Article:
Thank you, sir, I’ll have another. Is Jeff Sessions a masochist? The president has unleashed a campaign of attacks on his own attorney general — the first senator to support him. It began with last week’s New York Times interview where he described Sessions’ recusal on Russia as “extremely unfair.” It was followed this week by a near-daily series of denigrating tweets — “VERY weak,” “disappointed,” “where is the investigation A.G.” Anyone else would have quit long ago. For Sessions, desperate to keep the job he always dreamed of, no humiliation seems too much.

Attorney General Jeff Sessions speaks at the U.S. Attorney's Office in Philadelphia, Friday, July 21, 2017. (Matt Rourke/AP)
Attorney General Jeff Sessions speaks at the U.S. Attorney's Office in Philadelphia, Friday, July 21, 2017. (Matt Rourke/AP)

Who are we? National Democrats decided to re-brand themselves, saying that they would now offer Americans “A Better Deal.” Not a “great deal,” or even a “good deal.” Just “better.” Meh. If you want to sell me peanut butter, don’t tell me it tastes not quite as bad as the other guy’s. Tell me I’ll like it. Otherwise, I’m not switching.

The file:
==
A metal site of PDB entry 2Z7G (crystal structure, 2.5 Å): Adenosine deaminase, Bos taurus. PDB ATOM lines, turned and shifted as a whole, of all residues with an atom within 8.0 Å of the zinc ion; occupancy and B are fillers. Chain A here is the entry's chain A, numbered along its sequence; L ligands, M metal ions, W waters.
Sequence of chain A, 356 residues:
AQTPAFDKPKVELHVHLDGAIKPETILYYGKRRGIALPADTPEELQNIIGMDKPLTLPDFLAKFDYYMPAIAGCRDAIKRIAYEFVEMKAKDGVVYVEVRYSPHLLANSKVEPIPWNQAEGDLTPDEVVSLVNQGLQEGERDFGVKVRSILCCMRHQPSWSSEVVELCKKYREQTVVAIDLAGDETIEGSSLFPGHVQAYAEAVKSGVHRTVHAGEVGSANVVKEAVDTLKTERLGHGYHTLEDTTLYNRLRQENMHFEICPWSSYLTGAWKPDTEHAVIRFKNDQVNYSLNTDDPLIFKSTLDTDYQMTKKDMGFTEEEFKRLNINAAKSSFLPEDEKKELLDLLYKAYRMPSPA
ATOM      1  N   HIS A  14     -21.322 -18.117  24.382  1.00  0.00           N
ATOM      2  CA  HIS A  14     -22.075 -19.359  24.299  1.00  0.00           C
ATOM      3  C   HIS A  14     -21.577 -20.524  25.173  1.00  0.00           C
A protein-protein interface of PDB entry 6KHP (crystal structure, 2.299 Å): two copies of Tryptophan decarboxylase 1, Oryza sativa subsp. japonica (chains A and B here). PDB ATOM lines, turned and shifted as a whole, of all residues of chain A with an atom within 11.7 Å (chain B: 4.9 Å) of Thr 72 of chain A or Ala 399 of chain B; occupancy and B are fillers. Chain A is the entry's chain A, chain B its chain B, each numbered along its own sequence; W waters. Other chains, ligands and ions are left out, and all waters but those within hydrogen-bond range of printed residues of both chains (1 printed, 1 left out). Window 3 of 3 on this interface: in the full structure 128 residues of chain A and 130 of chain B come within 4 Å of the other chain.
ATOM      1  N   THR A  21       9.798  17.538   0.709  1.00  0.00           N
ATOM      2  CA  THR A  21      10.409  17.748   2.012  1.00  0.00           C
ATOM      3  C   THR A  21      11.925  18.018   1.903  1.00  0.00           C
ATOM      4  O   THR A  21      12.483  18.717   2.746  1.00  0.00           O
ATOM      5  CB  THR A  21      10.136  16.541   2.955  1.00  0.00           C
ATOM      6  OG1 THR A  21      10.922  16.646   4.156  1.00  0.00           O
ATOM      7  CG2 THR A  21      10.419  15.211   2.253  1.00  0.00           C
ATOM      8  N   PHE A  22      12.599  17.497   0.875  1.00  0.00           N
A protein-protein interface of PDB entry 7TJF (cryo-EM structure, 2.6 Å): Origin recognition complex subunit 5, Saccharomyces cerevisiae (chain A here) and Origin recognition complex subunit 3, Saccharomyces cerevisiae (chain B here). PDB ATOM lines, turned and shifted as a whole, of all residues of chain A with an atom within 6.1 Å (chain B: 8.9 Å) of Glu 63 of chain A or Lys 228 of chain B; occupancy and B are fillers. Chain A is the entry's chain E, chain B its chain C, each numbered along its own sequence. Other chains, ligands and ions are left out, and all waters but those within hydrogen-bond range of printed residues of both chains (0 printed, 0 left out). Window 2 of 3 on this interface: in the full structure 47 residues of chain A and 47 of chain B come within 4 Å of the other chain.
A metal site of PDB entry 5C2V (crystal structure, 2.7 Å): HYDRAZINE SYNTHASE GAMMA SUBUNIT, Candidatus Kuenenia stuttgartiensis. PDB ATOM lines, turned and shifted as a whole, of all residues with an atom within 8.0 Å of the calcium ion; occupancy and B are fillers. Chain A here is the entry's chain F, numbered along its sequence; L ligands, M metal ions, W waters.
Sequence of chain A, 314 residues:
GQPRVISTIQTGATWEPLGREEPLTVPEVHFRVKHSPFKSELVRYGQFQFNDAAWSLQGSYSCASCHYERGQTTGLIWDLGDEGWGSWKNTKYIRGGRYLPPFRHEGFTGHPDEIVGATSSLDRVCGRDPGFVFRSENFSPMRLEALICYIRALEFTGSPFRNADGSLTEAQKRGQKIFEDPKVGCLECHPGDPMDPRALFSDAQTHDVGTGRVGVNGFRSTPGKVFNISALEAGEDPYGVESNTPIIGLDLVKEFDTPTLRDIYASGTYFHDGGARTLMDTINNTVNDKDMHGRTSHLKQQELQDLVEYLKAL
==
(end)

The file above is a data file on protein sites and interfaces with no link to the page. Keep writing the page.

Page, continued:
Next up. Who else jumps the ship Trump-tanic? Sessions should go. Sean Spicer already has — and new communications director Anthony Scaramucci is promising a possible sweep of his whole department. Chief of Staff Reince Priebus seems doomed. Secretary of State Rex Tillerson is signaling that he too is headed for the lifeboats; a spokesperson refused this week to say he was “happy” in his job. Others — such as Defense Secretary James Mattis -- are also bothered by Trump’s interference in their jobs. And once they’re gone, an even bigger question arises: What self-respecting person would ever want to replace them?

Total war. Total Wine & More may be the Uber of alcohol. The national firm has been battling state regulators left and right, and this week won a lawsuit against the Massachusetts Alcoholic Beverages Control Commission. The ABCC had fined and suspended Total Wine for selling booze too cheaply — supposedly below its cost. (And by the way, what the heck is the government doing trying to keep consumer prices high?) A Boston judge struck that down, saying volume discounts justified the chain’s pricing. Total Wine’s not going to stop there, however. The state’s regulations, and particularly its protection of the oligopolistic distributors, are ripe for challenge. Like the taxicab industry before it, the status quo faces extinction.